Sandra Cervantes, Robert Kesälahti, Timo A Kumpula, Tiina M Mattila, Heikki Helanterä, Tanja Pyhäjärvi, Strong Purifying Selection in Haploid Tissue–Specific Genes of Scots Pine Supports the Masking Theory, Molecular Biology and Evolution, Volume 40, Issue 8, August 2023, msad183, https://doi.org/10.1093/molbev/msad183
Strong purifying selection in haploid tissue-specific genes of Scots pine supports the masking theory
|Author:||Cervantes, Sandra1,2; Kesälahti, Robert1; Kumpula, Timo A.2,3;|
1Department of Ecology and Genetics, University of Oulu, Oulu, Finland
2Biocenter Oulu, University of Oulu, Oulu, Finland
3Laboratory of Cancer Genetics and Tumor Biology, Research Unit of Translational Medicine, University of Oulu, Oulu, Finland
4Human Evolution, Department of Organismal Biology, Uppsala University, Uppsala, Sweden
5Department of Forest Sciences, University of Helsinki, Helsinki, Finland
|Online Access:||PDF Full Text (PDF, 0.7 MB)|
|Persistent link:|| http://urn.fi/urn:nbn:fi-fe20231024141164
Oxford University Press,
|Publish Date:|| 2023-10-24
The masking theory states that genes expressed in a haploid stage will be under more efficient selection. In contrast, selection will be less efficient in genes expressed in a diploid stage, where the fitness effects of recessive deleterious or beneficial mutations can be hidden from selection in heterozygous form. This difference can influence several evolutionary processes such as the maintenance of genetic variation, adaptation rate, and genetic load. Masking theory expectations have been confirmed in single-cell haploid and diploid organisms. However, in multicellular organisms, such as plants, the effects of haploid selection are not clear-cut. In plants, the great majority of studies indicating haploid selection have been carried out using male haploid tissues in angiosperms. Hence, evidence in these systems is confounded with the effects of sexual selection and intraspecific competition. Evidence from other plant groups is scarce, and results show no support for the masking theory. Here, we have used a gymnosperm Scots pine megagametophyte, a maternally derived seed haploid tissue, and four diploid tissues to test the strength of purifying selection on a set of genes with tissue-specific expression. By using targeted resequencing data of those genes, we obtained estimates of genetic diversity, the site frequency spectrum of 0-fold and 4-fold sites, and inferred the distribution of fitness effects of new mutations in haploid and diploid tissue–specific genes. Our results show that purifying selection is stronger for tissue-specific genes expressed in the haploid megagametophyte tissue and that this signal of strong selection is not an artifact driven by high expression levels.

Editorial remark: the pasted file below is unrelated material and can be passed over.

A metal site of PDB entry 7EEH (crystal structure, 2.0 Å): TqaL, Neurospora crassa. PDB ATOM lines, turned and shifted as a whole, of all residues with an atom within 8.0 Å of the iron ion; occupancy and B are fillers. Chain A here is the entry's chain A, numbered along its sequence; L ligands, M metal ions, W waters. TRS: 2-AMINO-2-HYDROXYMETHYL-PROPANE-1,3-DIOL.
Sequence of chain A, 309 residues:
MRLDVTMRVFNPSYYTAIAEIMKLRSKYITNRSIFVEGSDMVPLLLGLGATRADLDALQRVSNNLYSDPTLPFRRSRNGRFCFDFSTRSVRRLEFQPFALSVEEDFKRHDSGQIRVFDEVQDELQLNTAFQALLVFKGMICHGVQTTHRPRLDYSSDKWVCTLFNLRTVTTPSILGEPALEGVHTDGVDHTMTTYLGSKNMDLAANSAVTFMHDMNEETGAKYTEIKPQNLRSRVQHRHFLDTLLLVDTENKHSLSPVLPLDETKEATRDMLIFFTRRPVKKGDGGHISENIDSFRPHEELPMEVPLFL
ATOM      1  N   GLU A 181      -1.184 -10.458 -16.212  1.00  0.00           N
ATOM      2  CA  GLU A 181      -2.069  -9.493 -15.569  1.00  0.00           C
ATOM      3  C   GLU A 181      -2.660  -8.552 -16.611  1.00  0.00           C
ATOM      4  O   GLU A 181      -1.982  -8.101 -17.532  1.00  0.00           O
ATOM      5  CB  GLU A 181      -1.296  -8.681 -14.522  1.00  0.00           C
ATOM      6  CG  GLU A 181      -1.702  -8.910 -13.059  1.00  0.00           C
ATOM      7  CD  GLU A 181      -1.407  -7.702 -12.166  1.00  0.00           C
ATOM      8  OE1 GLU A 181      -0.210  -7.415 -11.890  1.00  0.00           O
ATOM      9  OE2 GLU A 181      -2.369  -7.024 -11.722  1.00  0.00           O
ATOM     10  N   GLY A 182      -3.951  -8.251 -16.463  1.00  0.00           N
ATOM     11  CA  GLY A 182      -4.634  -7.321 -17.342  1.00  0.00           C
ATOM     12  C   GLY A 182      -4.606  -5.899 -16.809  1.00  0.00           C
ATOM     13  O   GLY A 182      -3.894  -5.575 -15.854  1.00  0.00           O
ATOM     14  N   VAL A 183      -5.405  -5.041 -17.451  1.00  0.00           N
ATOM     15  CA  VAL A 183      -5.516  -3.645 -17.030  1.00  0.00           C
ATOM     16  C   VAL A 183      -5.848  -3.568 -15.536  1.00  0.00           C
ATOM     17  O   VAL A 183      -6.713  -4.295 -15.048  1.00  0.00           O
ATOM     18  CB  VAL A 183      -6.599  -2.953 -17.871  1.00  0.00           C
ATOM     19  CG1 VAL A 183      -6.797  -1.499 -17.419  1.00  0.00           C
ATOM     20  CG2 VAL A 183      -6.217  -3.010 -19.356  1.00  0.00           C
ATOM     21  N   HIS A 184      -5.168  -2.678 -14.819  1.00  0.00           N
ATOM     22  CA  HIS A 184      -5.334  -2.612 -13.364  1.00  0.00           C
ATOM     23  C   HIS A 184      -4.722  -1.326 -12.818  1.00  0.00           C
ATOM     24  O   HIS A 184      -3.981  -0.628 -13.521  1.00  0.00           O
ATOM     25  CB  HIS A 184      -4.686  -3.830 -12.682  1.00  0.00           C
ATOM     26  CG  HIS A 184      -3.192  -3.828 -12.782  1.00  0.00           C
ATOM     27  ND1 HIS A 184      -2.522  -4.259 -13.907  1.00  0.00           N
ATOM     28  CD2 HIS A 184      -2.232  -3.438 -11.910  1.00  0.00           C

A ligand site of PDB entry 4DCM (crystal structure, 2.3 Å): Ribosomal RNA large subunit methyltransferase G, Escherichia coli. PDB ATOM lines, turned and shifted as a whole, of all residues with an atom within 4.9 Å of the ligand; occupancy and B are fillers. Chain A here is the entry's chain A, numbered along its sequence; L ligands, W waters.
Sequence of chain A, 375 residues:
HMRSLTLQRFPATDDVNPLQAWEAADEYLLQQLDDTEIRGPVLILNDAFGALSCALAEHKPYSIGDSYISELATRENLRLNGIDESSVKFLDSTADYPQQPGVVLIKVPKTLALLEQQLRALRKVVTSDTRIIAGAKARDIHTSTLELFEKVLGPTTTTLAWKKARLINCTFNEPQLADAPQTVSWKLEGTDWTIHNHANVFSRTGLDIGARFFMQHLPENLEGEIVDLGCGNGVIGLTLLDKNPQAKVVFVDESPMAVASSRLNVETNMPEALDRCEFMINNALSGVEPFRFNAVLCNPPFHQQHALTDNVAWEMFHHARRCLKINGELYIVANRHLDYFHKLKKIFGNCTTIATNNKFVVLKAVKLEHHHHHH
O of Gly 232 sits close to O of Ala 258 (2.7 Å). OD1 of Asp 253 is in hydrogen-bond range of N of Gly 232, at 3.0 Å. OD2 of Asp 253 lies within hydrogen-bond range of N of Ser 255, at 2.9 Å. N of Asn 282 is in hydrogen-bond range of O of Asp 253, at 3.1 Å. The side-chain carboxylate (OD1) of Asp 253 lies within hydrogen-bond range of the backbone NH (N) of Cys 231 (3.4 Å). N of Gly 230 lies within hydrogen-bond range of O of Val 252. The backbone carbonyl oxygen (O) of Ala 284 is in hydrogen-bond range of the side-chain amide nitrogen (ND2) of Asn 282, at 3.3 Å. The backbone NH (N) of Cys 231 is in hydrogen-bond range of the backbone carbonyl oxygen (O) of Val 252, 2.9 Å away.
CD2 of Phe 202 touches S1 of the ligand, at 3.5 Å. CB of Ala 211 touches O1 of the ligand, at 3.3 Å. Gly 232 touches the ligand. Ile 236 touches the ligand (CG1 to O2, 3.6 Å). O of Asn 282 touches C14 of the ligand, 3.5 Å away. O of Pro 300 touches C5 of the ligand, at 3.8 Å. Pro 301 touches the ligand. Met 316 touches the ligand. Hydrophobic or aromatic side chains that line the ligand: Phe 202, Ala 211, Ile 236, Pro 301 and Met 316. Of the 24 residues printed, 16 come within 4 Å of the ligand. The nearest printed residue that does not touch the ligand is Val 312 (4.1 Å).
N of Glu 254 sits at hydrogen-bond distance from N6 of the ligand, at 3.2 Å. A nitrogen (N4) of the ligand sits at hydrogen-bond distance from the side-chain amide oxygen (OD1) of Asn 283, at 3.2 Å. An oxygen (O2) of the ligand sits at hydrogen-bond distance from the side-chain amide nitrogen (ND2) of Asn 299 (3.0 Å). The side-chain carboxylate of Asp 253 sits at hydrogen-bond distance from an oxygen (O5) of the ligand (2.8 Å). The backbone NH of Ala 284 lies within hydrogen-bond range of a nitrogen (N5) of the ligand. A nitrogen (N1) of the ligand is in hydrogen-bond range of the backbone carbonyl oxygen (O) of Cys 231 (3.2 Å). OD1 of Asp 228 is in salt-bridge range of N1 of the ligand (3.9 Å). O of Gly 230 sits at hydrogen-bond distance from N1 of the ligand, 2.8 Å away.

Molecular biology and evolution
|Type of Publication:||
A1 Journal article – refereed
|Field of Science:||
1181 Ecology, evolutionary biology
This work was supported by the Academy of Finland grants 287431, 293819, and 319313 to T.P., Biocenter Oulu (S.C.), and Emil Aaltonen Foundation (R.K.).
|Academy of Finland Grant Number:||
287431 (Academy of Finland Funding decision)
293819 (Academy of Finland Funding decision)
319313 (Academy of Finland Funding decision)
© The Author(s) 2023. Published by Oxford University Press on behalf of Society for Molecular Biology and Evolution. This is an Open Access article distributed under the terms of the Creative Commons Attribution License (https://creativecommons.org/licenses/by/4.0/), which permits unrestricted reuse, distribution, and reproduction in any medium, provided the original work is properly cited.